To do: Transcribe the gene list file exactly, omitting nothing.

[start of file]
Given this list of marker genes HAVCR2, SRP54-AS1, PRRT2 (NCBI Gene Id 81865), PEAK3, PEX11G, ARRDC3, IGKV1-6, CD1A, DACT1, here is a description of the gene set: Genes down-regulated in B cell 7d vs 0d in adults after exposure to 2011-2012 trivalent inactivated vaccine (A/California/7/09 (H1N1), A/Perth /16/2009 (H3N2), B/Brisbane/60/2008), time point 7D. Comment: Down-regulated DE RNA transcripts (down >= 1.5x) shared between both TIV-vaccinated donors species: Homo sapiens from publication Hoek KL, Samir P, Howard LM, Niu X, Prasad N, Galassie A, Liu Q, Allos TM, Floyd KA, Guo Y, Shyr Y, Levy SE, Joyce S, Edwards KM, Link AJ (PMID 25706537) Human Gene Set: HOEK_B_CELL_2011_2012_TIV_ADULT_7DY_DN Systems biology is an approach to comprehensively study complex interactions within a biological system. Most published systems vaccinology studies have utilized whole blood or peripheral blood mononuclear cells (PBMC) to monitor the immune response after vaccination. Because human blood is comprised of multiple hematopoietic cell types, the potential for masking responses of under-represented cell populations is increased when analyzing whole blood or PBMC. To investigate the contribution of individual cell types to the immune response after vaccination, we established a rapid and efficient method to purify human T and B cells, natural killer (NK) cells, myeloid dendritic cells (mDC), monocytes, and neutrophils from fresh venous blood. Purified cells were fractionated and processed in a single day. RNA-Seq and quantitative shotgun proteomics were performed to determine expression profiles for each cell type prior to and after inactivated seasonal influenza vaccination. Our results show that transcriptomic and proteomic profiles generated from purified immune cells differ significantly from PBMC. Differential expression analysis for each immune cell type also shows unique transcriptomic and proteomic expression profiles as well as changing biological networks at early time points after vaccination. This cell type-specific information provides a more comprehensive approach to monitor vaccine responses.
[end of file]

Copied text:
Given this list of marker genes HAVCR2, SRP54-AS1, PRRT2 (NCBI Gene Id 81865), PEAK3, PEX11G, ARRDC3, IGKV1-6, CD1A, DACT1, here is a description of the gene set: Genes down-regulated in B cell 7d vs 0d in adults after exposure to 2011-2012 trivalent inactivated vaccine (A/California/7/09 (H1N1), A/Perth /16/2009 (H3N2), B/Brisbane/60/2008), time point 7D. Comment: Down-regulated DE RNA transcripts (down >= 1.5x) shared between both TIV-vaccinated donors species: Homo sapiens from publication Hoek KL, Samir P, Howard LM, Niu X, Prasad N, Galassie A, Liu Q, Allos TM, Floyd KA, Guo Y, Shyr Y, Levy SE, Joyce S, Edwards KM, Link AJ (PMID 25706537) Human Gene Set: HOEK_B_CELL_2011_2012_TIV_ADULT_7DY_DN Systems biology is an approach to comprehensively study complex interactions within a biological system. Most published systems vaccinology studies have utilized whole blood or peripheral blood mononuclear cells (PBMC) to monitor the immune response after vaccination. Because human blood is comprised of multiple hematopoietic cell types, the potential for masking responses of under-represented cell populations is increased when analyzing whole blood or PBMC. To investigate the contribution of individual cell types to the immune response after vaccination, we established a rapid and efficient method to purify human T and B cells, natural killer (NK) cells, myeloid dendritic cells (mDC), monocytes, and neutrophils from fresh venous blood. Purified cells were fractionated and processed in a single day. RNA-Seq and quantitative shotgun proteomics were performed to determine expression profiles for each cell type prior to and after inactivated seasonal influenza vaccination. Our results show that transcriptomic and proteomic profiles generated from purified immune cells differ significantly from PBMC. Differential expression analysis for each immune cell type also shows unique transcriptomic and proteomic expression profiles as well as changing biological networks at early time points after vaccination. This cell type-specific information provides a more comprehensive approach to monitor vaccine responses.